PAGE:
As electric cars become increasingly common on the road and EV charging stations pop up across the country, the question of when electric propulsion will come to commercial aviation is natural. To date, research in hybrid-electric aviation and electric aviation has, for the most part, been limited to small-scale projects, such as single-passenger quadcopter drones and on-demand flying taxis. The reality is that today, the technology simply isn’t ready. Batteries today are too expensive and carry only about 2% as much energy per unit of weight as does jet fuel. Other key components such as electric motors have not yet caught up to aviation standards of power output, weight, and other performance metrics. Yet, as more and more people fly every year, we need electric propulsion in our planes more than ever in order to curb the growing environmental footprint of flying. And what better plane to start with than the single-aisle jet — commercial aviation’s most commonly flown airliner?
Single-Aisle: The King of Commercial Aviation
The commercial aviation market is dominated by flights on single-aisle aircraft. Primarily served by Boeing’s 737 series and Airbus’s A320 series planes, this class is projected by Boeing to account for 74% of all aircraft deliveries over the next 20 years (over 32,000 planes, a nearly $4 trillion cumulative market). Such massive demand, coupled with steady growth in passenger traffic and new airport construction, will yield more and more 737- and A320-type planes in the air at any given time.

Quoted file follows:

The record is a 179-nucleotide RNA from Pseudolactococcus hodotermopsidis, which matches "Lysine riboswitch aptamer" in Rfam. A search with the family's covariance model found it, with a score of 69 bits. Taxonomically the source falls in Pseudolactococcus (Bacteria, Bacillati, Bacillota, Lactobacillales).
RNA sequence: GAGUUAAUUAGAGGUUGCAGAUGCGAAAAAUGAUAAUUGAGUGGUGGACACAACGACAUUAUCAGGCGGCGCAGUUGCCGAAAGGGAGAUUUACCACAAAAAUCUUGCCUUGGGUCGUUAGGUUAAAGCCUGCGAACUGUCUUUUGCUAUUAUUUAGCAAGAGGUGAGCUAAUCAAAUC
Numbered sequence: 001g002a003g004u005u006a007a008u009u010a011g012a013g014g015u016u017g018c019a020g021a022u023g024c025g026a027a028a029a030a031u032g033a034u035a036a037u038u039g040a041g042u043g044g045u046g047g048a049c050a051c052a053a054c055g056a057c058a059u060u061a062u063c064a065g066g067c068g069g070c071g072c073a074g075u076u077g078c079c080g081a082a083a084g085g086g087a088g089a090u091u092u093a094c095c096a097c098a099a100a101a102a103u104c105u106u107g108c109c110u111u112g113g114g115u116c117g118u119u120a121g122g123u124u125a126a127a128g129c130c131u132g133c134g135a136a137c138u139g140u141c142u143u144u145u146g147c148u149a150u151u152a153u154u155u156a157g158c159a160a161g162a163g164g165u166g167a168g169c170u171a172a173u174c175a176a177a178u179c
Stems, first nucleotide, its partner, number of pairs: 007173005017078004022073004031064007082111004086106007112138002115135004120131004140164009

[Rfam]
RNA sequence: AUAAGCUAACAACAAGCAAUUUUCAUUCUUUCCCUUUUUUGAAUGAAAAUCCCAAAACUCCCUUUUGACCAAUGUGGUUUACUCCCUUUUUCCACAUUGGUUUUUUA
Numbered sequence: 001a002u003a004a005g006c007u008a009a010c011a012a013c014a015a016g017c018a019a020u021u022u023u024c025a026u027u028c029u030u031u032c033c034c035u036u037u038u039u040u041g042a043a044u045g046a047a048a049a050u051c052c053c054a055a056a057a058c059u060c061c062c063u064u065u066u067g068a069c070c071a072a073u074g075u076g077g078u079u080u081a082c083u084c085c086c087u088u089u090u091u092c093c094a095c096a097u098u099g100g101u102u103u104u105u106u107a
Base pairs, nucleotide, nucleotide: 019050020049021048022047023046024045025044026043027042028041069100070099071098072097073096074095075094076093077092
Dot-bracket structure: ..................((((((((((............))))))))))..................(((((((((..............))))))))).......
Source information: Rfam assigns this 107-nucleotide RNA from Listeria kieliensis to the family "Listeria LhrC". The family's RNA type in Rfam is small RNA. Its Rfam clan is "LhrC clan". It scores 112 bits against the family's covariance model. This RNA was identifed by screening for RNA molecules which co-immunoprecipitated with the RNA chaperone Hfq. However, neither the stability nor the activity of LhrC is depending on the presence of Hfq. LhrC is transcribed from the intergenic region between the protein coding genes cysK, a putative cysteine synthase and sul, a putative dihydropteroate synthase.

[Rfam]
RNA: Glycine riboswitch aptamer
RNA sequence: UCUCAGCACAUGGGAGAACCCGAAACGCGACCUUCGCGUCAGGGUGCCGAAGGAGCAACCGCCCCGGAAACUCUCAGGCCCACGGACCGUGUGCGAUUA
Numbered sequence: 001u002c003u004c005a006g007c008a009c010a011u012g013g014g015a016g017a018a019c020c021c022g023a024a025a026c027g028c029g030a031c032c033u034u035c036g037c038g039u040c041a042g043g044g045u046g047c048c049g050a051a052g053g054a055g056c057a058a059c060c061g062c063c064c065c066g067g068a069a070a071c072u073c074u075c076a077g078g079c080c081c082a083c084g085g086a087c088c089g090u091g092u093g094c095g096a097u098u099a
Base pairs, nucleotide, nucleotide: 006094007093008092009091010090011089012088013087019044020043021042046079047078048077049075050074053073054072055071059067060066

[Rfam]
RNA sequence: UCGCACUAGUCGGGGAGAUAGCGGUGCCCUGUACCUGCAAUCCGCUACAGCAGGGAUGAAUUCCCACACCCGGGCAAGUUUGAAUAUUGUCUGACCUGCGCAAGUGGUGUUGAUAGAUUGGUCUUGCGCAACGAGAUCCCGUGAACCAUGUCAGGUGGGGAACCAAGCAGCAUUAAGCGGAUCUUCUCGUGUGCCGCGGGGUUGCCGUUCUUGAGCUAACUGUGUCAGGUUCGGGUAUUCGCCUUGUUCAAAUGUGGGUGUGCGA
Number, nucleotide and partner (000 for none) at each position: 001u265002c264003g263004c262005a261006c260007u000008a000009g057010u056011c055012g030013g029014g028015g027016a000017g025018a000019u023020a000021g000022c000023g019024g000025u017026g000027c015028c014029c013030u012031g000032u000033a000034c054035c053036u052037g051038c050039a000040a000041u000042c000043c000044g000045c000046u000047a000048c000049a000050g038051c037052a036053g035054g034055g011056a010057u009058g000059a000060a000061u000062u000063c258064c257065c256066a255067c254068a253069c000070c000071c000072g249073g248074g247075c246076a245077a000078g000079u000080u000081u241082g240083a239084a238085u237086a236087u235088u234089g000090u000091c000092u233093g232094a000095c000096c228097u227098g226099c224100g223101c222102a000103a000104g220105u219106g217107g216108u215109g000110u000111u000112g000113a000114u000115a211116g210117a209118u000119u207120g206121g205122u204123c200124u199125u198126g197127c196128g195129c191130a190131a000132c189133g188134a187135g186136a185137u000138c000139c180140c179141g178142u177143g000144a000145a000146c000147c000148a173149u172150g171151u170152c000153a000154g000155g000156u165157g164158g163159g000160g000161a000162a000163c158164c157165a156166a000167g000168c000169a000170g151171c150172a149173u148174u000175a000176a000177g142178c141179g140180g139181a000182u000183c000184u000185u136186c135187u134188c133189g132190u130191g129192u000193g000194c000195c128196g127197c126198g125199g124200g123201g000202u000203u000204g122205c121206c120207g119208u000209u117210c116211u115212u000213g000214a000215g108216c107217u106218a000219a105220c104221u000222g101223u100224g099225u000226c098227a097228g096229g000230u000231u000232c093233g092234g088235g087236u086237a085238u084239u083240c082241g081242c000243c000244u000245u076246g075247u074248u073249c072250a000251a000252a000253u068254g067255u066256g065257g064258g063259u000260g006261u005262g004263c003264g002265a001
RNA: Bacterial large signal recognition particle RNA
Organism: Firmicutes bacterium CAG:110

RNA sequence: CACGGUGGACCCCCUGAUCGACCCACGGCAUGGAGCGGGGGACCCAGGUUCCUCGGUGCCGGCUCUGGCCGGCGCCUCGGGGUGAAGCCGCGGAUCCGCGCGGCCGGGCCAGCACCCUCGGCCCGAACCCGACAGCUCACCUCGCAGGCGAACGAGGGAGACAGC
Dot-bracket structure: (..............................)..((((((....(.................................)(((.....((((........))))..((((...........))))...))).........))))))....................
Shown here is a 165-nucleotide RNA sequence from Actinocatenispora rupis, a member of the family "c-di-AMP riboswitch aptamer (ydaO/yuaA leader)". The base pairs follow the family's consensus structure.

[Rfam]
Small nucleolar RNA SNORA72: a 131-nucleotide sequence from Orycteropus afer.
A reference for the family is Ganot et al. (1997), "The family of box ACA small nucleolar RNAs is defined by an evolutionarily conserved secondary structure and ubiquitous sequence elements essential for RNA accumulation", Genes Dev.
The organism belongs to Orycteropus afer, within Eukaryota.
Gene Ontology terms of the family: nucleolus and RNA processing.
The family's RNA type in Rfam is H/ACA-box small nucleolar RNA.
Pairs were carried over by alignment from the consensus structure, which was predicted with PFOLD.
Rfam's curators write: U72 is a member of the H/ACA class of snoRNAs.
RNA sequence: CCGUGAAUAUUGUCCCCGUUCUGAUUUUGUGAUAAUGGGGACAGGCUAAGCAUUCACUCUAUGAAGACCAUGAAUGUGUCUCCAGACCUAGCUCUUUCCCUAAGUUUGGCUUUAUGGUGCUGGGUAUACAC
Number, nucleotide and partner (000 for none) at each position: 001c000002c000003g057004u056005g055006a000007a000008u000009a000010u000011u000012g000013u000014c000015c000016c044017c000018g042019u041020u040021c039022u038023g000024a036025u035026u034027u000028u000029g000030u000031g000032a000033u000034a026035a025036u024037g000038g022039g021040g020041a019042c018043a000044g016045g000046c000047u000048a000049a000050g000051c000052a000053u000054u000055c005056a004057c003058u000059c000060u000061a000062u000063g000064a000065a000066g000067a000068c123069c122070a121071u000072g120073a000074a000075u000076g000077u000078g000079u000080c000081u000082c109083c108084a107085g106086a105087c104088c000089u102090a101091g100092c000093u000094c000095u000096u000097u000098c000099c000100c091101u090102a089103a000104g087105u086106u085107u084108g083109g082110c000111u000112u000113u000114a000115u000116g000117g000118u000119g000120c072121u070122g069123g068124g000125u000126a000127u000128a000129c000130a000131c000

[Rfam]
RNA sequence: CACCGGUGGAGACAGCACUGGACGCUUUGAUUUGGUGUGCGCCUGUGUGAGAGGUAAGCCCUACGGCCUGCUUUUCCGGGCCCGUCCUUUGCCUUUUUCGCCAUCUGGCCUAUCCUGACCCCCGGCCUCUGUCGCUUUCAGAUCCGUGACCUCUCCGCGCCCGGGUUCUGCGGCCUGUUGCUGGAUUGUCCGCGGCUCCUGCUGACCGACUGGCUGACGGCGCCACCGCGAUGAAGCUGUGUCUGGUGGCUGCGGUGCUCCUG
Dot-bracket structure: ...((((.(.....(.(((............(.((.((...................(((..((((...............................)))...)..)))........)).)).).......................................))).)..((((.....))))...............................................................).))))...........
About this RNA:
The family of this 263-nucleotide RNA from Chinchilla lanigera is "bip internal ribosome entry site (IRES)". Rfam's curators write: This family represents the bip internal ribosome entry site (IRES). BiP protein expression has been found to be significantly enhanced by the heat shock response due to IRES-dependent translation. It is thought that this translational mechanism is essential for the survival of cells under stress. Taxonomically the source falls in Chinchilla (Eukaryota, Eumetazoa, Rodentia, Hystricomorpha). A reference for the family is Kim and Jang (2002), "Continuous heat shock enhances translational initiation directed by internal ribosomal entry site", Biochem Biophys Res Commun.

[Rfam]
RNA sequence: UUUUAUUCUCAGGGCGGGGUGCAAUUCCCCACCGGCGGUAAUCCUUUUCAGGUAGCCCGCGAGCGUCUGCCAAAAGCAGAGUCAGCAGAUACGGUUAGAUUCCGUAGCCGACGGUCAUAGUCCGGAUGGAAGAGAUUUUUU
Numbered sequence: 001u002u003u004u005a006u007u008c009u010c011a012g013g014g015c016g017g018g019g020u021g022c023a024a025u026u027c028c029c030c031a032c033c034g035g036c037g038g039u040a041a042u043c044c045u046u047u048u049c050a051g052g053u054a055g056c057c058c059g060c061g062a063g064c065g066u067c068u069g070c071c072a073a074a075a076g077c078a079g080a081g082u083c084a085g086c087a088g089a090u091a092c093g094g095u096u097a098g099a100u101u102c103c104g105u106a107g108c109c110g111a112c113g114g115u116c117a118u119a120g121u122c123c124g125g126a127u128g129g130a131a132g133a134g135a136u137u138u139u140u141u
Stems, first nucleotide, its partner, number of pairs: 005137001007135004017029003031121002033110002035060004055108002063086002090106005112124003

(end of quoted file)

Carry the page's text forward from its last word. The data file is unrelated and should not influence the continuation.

The geographical distribution of flights is changing as well. With the rise of India, China, and the Southeast Asia region as increasingly powerful and enticing markets for airlines, the Asia-Pacific region will see some of the highest growth rates of short-haul commercial air traffic across the globe. Southeast Asia in particular, with its more than 640 million people and 11 sovereign states crammed into an area half the size of the United States (more than twice the population density of Europe), is a gold mine for the single-aisle jet market. The region’s rapidly emerging middle class, adding 50 million new consumers by 2022, represents an exploding consumer base for short-haul flights and air freight. All told, the Asia-Pacific region will see deliveries of nearly 14,000 single-aisle jets in the next 20 years (a 250% growth in single-aisle fleet size) and will be home to 40% of the world’s commercial single-aisle fleet by 2038.
Commercial Aviation’s Emissions are Skyrocketing
Although aviation accounts for just 2 percent of global emissions annually, this share is growing rapidly and is harder to address than many other emission sources given significant barriers in technology and cost efficiency. With the massive coming growth in air travel, emissions and environmental impact remain big concerns. In fact, today, air travel is arguably one of the worst individual actions one can take from an emissions perspective. A single round-trip flight from New York to San Francisco equates to roughly 0.9 metric tons of carbon dioxide per passenger, (or around 5.5% of a typical American’s annual carbon dioxide emissions). To make matters worse, studies show that a quarter of emissions from aircraft operations are produced during the landing and take-off (LTO) cycles, with most of that coming from taxiing. In the coming years, especially in geographies such as Asia-Pacific where only 17 airports and 17 new runways have been planned through 2030, air traffic will quickly outpace airport capacity growth and likely lead to much longer LTO cycles and thus significantly increased emissions.